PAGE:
Wanderlust can be a powerful motivator in people’s decision to get vaccinated against Covid-19, finds a new study.
The study, published in the journal Tourism Management, indicated that people with a strong desire to travel are less likely to express concern about the vaccine’s potential side effects or long-term complications and more likely to say they would get vaccinated.
“Many people consider travel an essential part of their lifestyle and a contributor to their sense of well-being,” said lead author Dogan Gursoy from Washington State University.
“They will weigh the value of travel experiences they might miss by not being vaccinated against the vaccines’ possible risks,” Gursoy added.
Even if they think Covid-19 vaccines pose risks, they still may be willing to get vaccinated, he said.
Some popular tourism destinations, such as the European Union, require a digital Covid certificate for unrestricted travel that verifies vaccination status, a negative Covid test or recovery from the illness.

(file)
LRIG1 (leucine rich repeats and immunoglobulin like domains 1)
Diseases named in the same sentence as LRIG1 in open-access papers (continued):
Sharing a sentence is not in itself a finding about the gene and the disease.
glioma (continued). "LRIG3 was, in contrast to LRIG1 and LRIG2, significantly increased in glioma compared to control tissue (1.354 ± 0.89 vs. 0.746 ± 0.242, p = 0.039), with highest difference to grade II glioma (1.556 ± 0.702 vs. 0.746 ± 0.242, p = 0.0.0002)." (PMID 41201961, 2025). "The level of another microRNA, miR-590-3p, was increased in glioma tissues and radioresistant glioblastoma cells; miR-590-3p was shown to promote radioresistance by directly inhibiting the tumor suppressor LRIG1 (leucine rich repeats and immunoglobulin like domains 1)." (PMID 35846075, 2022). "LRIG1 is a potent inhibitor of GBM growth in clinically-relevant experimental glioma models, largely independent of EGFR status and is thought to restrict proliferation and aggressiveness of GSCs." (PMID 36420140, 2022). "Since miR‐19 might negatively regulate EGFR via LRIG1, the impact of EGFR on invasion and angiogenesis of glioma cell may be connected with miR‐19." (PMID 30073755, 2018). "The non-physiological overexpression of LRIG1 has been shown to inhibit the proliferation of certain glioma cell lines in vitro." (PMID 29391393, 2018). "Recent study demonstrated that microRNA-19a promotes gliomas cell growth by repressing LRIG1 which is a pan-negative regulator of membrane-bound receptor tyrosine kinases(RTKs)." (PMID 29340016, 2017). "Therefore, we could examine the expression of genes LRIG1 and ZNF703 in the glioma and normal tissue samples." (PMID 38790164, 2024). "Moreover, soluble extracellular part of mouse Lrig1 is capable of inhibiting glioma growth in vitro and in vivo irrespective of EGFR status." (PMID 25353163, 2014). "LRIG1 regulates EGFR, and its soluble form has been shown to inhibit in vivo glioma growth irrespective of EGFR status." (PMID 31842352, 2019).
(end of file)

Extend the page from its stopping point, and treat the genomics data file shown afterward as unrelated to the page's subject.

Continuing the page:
However, the study’s findings about travel desire and vaccination intention were true even for people who didn’t have upcoming vacations plans or business trips, the authors said.
Researchers surveyed 1,021 US residents who rated their travel desire on a five-point scale. Survey respondents with the highest travel desire also had the highest COVID-19 vaccination intentions, the study found.
Even among 266 survey respondents who previously said they wouldn’t get vaccinated, a strong travel desire moderated vaccine hesitancy when paired with messages about the vaccines’ safety and what individuals could lose by not getting vaccinated against Covid-19.